PNS Daily Newscast - April 24, 2019 

The Supreme Court considers U.S. Census citizenship question – we have a pair of reports. Also on the Wednesday rundown: A look at how poor teacher pay and benefits can threaten preschoolers' success. And the Nevada Assembly votes to restore voting rights for people who've served their time in prison.

Daily Newscasts

WYO Indian Country Seeing More Wild Weather?

August 17, 2011

HELENA, Mont. - Indian country is bearing the biggest brunt of climate change, according to a new report from tribal groups and the National Wildlife Federation.

More frequent extreme weather - such as droughts, floods, wildfires and snowstorms - is detailed, with fires in Wyoming noted as particularly destructive and expensive for natives.

Kim Gottschalk, staff attorney for the Native American Rights Fund explains the impact of ecological damage.

"They depend on these systems for their spiritual, cultural and economic welfare - and yet, despite their historically low carbon footprint, have been disproportionately affected by climate change."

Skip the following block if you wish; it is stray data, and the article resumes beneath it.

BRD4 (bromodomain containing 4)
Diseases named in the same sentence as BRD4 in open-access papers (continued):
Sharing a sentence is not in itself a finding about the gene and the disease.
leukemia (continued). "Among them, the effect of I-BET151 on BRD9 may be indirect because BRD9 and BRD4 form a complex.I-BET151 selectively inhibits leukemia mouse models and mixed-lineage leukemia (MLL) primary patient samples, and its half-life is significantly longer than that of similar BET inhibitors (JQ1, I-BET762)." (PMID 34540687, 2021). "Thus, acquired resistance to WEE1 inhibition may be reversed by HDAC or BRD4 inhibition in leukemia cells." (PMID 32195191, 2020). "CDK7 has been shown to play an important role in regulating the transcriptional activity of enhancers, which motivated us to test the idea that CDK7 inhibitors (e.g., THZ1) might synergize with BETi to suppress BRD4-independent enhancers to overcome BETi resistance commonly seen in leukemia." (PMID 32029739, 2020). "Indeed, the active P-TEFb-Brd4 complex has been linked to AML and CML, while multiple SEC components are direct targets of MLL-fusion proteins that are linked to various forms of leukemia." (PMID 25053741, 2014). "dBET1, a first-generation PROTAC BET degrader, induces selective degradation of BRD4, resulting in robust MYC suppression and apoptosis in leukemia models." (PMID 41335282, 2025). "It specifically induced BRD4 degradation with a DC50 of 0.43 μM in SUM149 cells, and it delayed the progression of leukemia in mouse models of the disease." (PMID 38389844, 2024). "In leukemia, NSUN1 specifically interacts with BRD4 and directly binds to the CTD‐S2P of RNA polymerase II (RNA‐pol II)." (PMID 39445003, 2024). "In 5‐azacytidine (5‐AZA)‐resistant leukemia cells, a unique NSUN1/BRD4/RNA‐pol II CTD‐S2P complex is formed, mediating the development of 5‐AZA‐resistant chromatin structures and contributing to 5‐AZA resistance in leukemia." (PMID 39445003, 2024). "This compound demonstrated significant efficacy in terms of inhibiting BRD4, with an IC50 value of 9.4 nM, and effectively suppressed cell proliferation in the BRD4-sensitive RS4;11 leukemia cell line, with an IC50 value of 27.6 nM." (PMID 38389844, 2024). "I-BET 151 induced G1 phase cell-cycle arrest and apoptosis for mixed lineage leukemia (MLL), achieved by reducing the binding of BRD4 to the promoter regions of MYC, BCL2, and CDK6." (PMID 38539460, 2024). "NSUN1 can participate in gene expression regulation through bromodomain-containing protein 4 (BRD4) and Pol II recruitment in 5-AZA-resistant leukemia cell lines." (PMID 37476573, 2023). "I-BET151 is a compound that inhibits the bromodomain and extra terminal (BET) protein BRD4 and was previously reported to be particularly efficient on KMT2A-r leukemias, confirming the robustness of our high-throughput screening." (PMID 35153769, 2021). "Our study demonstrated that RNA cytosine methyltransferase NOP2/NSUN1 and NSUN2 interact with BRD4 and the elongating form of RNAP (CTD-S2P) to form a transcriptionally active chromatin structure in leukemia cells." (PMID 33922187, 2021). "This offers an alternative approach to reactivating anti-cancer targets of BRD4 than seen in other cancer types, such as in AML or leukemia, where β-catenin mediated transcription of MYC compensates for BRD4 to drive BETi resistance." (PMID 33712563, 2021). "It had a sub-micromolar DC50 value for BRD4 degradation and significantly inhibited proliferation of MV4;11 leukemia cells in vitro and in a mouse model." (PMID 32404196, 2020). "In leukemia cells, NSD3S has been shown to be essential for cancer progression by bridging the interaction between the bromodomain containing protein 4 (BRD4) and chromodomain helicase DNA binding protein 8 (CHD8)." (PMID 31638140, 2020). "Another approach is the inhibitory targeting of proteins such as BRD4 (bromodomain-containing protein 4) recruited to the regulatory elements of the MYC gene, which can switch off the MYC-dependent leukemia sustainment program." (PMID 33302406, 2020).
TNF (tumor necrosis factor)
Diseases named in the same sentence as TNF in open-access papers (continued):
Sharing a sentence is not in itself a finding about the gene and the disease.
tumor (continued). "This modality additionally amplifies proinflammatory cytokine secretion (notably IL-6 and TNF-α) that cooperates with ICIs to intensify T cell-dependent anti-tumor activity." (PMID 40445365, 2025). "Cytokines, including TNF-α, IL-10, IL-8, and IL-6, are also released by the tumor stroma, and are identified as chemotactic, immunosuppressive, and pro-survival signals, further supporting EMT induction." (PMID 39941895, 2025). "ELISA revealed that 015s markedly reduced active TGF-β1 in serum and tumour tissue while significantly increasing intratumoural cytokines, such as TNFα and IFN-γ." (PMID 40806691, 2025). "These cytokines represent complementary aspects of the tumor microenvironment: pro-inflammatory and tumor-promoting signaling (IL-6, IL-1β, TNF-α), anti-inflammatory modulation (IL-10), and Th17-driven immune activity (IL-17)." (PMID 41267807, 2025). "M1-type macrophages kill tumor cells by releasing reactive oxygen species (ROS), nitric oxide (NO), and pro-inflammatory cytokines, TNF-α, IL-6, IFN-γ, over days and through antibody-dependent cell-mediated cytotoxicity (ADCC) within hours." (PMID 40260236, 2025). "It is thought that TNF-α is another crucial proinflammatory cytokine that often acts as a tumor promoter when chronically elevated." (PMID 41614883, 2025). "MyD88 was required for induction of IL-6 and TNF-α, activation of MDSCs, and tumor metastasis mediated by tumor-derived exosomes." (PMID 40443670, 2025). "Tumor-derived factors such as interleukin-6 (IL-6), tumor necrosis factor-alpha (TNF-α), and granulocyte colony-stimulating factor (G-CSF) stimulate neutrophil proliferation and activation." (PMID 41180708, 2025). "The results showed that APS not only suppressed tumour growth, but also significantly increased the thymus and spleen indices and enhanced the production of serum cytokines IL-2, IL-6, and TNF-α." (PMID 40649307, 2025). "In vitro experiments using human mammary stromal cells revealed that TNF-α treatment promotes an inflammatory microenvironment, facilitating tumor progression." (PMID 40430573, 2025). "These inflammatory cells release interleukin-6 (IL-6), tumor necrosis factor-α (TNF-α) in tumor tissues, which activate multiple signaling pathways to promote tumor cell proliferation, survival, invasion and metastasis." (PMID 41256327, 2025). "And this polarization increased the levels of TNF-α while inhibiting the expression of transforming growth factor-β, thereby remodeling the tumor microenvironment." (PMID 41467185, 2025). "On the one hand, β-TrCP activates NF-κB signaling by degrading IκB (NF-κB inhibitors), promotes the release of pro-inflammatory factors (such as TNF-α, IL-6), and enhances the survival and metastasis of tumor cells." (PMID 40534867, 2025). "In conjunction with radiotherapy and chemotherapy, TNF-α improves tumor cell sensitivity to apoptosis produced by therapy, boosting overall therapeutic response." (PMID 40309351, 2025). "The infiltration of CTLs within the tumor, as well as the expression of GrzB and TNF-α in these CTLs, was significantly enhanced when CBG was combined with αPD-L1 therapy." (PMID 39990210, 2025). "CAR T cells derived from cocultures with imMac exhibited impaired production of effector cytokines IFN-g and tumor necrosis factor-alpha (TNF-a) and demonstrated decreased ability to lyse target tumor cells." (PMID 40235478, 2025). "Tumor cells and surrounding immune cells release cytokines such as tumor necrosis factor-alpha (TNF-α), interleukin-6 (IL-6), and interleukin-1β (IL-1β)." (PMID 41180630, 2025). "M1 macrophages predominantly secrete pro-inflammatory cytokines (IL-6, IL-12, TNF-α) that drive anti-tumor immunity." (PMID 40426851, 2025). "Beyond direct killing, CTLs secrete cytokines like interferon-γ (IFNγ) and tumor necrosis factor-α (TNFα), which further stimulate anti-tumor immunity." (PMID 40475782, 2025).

The study asks Congress to boost funding for conservation and climate adaptation projects through the Bureau of Indian Affairs, and to repeal tribal exclusion from federal environmental programs.

Indian nations face profound challenges to their cultures, economies and livelihoods, says Jose Aguto, policy adviser for the National Congress of American Indians, yet they also have natural-resource expertise they want to share by collaborating with federal, state and local governments.

"They have practices that are time-tested, climate resilient, sustainable, bountiful and cost-effective."

Some of the richest renewable-energy resources in North America are on tribal lands, yet it's difficult to find capital or investors, and most federal incentives aren't available to the tribes.

The full report, "Facing the Storm: Indian Tribes, Climate-Induced Weather Extremes, and the Future for Indian Country," is online at

Deb Courson Smith, Public News Service - WY